“Energetic and dependable team player who wants to make this world a better place.”
Hometown: Vancouver, Canada
Fun fact about yourself: I once memorized and recited 200 digits of pi in a high school competition. I spent 3 days preparing for it. All that work for a $10 gift card!
Undergraduate School and Degree: UCLA, BA in Business-Economics
Where was the last place you worked before enrolling in business school? Deloitte Consulting, LA – Consultant
Where did you intern during the summer of 2020? ZX Ventures, NY
Where will you be working after graduation? Deloitte Consulting, NY – Senior Consultant
Community Work and Leadership Roles in Business School:
- Student Life Fellow
- Board Member, WAAAM (Wharton’s Asian-American Club)
- Member, Venture Foragers
- Recipient, Lauder Fellowship
Which academic or extracurricular achievement are you most proud of during business school? As a part of Venture Foragers, my team and I did a deep dive on quantum computing and presented our findings to top VC firms in Silicon Valley. Coming from a non-technical background, I had to ‘get smart’ on the physics behind superposition and entanglement. I was then able to leverage the Wharton brand to interview several experts in the field, ranging from startup founders to professors. I definitely felt this sense of imposter syndrome during the interviews, but doing this legwork ultimately led to a data-driven thesis on future industry opportunities that the funds found compelling and insightful.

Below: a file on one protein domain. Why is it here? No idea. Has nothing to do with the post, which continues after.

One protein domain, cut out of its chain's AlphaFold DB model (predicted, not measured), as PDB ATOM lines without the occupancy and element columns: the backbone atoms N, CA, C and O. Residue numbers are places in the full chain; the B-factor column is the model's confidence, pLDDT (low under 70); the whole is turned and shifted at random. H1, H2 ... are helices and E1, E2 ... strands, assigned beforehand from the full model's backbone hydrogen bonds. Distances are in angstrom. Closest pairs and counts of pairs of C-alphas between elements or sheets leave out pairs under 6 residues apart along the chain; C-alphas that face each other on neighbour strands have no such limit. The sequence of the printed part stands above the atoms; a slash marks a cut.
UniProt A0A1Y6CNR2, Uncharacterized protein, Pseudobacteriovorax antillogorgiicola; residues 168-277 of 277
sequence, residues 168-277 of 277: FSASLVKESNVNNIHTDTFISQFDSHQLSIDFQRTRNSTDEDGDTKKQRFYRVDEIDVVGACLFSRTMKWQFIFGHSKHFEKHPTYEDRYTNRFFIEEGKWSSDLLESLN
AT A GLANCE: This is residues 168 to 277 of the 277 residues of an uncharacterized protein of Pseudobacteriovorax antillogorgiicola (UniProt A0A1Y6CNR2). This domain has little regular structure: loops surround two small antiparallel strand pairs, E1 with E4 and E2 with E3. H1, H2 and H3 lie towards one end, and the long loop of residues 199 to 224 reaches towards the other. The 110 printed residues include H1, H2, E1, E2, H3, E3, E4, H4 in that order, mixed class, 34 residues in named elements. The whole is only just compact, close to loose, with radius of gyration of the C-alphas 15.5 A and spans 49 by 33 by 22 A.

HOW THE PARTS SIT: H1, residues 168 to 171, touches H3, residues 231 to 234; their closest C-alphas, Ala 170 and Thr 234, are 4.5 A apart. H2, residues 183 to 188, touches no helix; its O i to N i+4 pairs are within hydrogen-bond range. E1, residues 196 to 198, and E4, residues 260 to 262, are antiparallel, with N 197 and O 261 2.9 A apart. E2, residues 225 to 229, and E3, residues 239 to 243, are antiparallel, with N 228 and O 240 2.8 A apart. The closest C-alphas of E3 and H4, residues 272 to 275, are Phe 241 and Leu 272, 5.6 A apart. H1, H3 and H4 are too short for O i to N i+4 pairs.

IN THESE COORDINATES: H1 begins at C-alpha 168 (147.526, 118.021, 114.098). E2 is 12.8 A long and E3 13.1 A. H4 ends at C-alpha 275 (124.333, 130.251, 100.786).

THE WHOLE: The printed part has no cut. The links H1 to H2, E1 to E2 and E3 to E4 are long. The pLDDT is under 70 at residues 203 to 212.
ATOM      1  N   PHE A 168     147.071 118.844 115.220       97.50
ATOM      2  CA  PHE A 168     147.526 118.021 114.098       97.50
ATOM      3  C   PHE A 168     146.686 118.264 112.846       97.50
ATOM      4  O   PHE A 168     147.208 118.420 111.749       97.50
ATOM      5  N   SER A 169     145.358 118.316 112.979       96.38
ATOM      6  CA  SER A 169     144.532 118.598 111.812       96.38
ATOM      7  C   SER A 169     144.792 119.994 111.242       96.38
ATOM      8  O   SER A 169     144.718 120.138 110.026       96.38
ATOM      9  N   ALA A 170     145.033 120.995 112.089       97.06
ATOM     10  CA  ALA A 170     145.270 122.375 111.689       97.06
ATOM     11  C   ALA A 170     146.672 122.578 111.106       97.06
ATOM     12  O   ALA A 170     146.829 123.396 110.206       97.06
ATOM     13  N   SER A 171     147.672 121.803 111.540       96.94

What achievement are you most proud of in your professional career? My second project at Deloitte was focused on improving the working capital of a healthcare provider. Namely by standing up a support center and processing outstanding claims, we were able to recover an 8-figure sum and exceed client expectations by 3X. Apart from the financials, I was a 22-year-old helping to manage a team of experienced healthcare claim processors who were twice my age. I built up a mental image of who I needed to be in order to garner respect from the group; in reality, it’s more of a two-way street. Once I stopped pretending to be someone I was not, and instead focused on how I could enable their success, the trust came more naturally and productivity improved as a result. I am proud of our overall outcome and my personal development in the process.